Now President Trump did away with the IRS fines. And the U.S. Senate is about to pass some kind of health care reform, after the House of Representatives passed their version. While Senators and Congressmen argue over funding for Planned Parenthood and tax credits, and the number of people who will “lose health care,” a lot of folks who actually need health insurance aren’t insured because they can’t pay for it.

Don’t get me wrong, I am pro-life, and I care about giving a half billion dollars to abortionists. We shouldn’t do it. But on the other hand, our government has it totally wrong about health care. People without health insurance don’t lose health care. Health insurance should be a purely voluntary risk decision, which insurance companies are very well able to deal with.

It’s not the government’s responsibility to ensure everyone has equal health care. That’s because it’s impossible—remember, life is not a fungible good, and even billionaires get sick and die. The only way to ensure everyone gets equal health care is to ensure nobody gets it, so we all get zero. We are headed that way.

Government should have one goal. They should get out of the way. Provide what’s needed for those in genuine need, and ration it if necessary. For everyone else, let the market rule so premiums can decline. Keep drug companies from making obscene profit from patents for the public good, and that’s it.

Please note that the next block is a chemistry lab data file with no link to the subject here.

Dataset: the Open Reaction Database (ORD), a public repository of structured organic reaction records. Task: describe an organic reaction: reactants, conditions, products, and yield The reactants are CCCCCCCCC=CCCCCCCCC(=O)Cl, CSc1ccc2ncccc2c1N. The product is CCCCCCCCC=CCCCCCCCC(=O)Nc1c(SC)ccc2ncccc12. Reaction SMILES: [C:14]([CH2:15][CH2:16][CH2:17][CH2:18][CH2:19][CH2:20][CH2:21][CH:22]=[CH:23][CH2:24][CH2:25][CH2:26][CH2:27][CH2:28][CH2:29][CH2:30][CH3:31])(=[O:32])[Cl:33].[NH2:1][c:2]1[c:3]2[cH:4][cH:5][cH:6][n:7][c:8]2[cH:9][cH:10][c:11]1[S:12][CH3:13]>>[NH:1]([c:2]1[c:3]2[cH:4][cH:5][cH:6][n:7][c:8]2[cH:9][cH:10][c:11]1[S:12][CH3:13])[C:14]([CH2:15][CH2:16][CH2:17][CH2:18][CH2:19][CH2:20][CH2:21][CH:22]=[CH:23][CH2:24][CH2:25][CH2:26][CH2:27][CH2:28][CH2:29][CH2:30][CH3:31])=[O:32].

We’re tired of the nanny state. A note to Washington lawmakers from Americans: It’s the premiums, stupid.

Guns and Crime

Why isn’t Katie Brennan’s #MeToo accusation getting national attention?

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It’s the type of story that should have received national attention immediately. It was sourced by a respected major news outlet, the Wall Street Journal. Both the accuser and the accused are high-ranking public official in New Jersey’s government. The accused stepped down two weeks ago when approached by WSJ for comment. Katie Brennan’s story is a major newsworthy scandal.

As of Monday morning, a day after the story officially broke and four days after it was leaked to other major news outlets, both mainstream media and the #MeToo movement are essentially silent.

That will change soon, possibly today. Brennan, a prominent volunteer for Phil Murphy’s gubernatorial campaign and current Chief of Staff at the New Jersey Housing and Mortgage Finance Agency, released this statement:

On April 8th, 2017, Al Alvarez raped me. On April 9th, 2017 I learned that the system is broken.

I have pursued every form of justice available. But it has become clear that this system is not built for survivors.

The details of the assault portrayed in reporter Kate King’s Wall Street Journal report published today are accurate. But to date, I have received no justice.

I decided to come forward because I know that Al Alvarez, and all perpetrators, must be held accountable, must never rape again, and the justice system needs a complete change with regard to sexual violence.